WELLNESS
08/01/2016 05:50 am ET Updated Aug 03, 2016

3 Things Failure Can Teach You About Success, According To These Athletes

Failure is an opportunity, not the end of the road.
Lex Gillette of the US lands in the sand during the final of the men's long jump F11 classification event at the 2008 Beijing
AFP via Getty Images
Lex Gillette of the US lands in the sand during the final of the men's long jump F11 classification event at the 2008 Beijing Paralympic Games in Beijing on September 15, 2008. 

In a few weeks, athletes from around the world will perform almost super-human feats of strength and agility at the 2016 Rio Olympics and Paralympics. When they win, their shiny faces will beam with joy and pride as the flags are lowered and their national anthems blare on the loudspeakers.

And they’ll owe a lot of their success not to past victories, but to past failures.

While it may seem counterintuitive, failing to reach the goals you set for yourself may actually set the stage for future success ― provided you have a perspective that helps you view your past losses as lessons, not as omens of more failure to come.

Failure could help you face your fears.

Lex Gillette of the United States competes in the men's long jump T11 final during the Morning Session on Day Six of the IPC
Warren Little via Getty Images
Lex Gillette of the United States competes in the men's long jump T11 final during the Morning Session on Day Six of the IPC Athletics World Championships at Suhaim Bin Hamad Stadium on October 27, 2015 in Doha, Qatar.

We all know what it feels like to fail. If we set a goal and don’t achieve it, we feel sad, embarrassed, dejected and discouraged. We may even feel paralyzed by the loss or try to convince ourselves that the goal isn’t worth achieving.

But research on resilience suggests that grit and perseverance in the face of obstacles may be just as strong a predictor of success as intelligence, and that the most successful people are those who pursue their goals with stamina. Related research on a growth mindset similarly claims that children who believe intelligence is not solely innate and can be developed tend to succeed more in class. 

In both cases, a person’s approach to mistakes and failure is a crucial part of how these traits play out in the real world. If one has a growth mindset, hardships are an opportunity to learn. If one is resilient, mistakes and failures are lessons that can be improved upon. And this seems to be the case for elite athletes, too.

Lex Gillette, 31, is a highly decorated long jumper who will represent the U.S. in this year’s Paralympics. He’s won a silver medal in each of the three past Paralympic events in which he’s competed, and won gold in the 2013 and 2015 IPC Athletics World Championships. He’s also completely blind, having lost his eyesight around 8 years old. He’s no stranger to obstacles, which is perhaps why believes so strongly that the best athletes build from their failures.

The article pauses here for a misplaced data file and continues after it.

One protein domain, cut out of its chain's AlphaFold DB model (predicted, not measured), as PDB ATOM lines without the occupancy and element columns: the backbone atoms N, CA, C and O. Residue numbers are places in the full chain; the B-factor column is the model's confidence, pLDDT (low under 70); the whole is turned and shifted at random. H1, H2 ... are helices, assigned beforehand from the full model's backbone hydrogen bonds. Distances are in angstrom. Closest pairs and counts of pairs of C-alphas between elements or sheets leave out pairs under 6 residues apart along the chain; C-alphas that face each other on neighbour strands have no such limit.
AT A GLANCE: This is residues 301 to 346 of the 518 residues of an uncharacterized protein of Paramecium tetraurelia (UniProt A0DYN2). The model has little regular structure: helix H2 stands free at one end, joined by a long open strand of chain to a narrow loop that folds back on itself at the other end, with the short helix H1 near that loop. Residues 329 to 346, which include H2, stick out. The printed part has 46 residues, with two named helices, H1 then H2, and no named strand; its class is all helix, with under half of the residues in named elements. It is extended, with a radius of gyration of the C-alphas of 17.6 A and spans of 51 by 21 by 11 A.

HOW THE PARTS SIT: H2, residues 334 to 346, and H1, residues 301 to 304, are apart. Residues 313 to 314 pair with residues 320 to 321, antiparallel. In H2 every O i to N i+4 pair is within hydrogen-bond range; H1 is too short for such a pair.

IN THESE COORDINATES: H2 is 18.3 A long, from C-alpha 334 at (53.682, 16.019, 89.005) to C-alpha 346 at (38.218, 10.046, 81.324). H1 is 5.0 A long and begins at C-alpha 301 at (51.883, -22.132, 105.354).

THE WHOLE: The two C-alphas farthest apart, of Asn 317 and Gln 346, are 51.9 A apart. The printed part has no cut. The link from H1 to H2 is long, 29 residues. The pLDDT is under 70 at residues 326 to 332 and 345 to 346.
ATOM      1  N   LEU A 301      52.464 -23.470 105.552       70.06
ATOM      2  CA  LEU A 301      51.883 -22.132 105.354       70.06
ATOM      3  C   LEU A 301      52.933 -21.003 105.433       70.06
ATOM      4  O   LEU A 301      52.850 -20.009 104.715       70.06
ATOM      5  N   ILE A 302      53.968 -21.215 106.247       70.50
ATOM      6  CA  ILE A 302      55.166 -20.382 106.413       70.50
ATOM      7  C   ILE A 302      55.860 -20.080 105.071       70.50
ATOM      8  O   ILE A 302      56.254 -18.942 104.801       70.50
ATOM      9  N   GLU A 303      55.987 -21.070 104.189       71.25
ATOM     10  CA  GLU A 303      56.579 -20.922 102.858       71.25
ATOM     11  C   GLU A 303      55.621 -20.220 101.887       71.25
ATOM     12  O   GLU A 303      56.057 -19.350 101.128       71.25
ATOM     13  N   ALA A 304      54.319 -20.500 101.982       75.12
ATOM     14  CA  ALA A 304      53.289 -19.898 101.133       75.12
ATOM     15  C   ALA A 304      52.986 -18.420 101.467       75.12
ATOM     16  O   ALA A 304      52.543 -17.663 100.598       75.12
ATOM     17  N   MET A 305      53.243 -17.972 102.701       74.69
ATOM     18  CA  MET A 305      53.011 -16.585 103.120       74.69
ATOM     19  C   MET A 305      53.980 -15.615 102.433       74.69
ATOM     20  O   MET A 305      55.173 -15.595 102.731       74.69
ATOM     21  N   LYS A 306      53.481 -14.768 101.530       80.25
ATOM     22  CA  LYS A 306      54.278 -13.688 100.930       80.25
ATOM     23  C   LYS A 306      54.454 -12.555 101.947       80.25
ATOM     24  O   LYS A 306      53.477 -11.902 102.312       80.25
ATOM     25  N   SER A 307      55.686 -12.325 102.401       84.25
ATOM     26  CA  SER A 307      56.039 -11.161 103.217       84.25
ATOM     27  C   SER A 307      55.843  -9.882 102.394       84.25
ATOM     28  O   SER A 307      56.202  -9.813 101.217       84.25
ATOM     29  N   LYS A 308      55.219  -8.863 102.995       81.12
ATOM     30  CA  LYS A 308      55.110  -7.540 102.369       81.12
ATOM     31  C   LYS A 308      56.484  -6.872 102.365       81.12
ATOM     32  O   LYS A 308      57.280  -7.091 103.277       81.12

“Failing at something is essential, in my eyes,” Gillette said at a recent event sponsored by 24 Hour Fitness gyms, for which he helped design a “Team USA Bootcamp” program. “You go through some sort of hardship or something, and it helps catapult you to a higher level.”

Case in point: last year’s IPC Athletics World Championships. In order to sprint hundreds of feet and catapult himself into a pit of sand, Gillette first walks with his coach and guide around the area and the boundaries of the sand pit, to give him a chance to mentally visualize the space. It almost always works, but for some reason that year in Doha, it just didn’t. Instead of landing in the middle of the sand pit like he usually does, Gillette landed, hard, on one of the concrete sides.

“For me I would consider that a moment of failure,” Gillette recalled. “I was definitely confused because it’s something that doesn’t happen to me often.”

“But it was one of those things where I told myself that I’ve had a number of failures in my life, and I’ve been able to tap into that inner strength in order to come back and be resilient,” he continued.

He did so with flying colors. Just 15 minutes later,  Gillette achieved his best jump at the competition, and he ended up taking the gold.

“I can’t see anything, but it doesn’t scare me at all,” he said. “I have this vision of me going to the Paralympics and winning the gold. And I see those [failures] as stepping stones and things that I’ve had to do to get to my destination.”

Michelle Segar, a motivation scientist and director of the Sport, Health, and Activity Research and Policy Center at the University of Michigan, noted that Gillette’s story may be an example of an athlete facing his worst fear: landing on the side of the sand pit instead of in it. Indeed, in describing what happened, Gillette said that landing on the concrete might have given doubters a reason to believe that visually impaired people can’t excel at the long jump, a high-velocity event that requires athletes to hit two targets: the jumping board and the sand pit.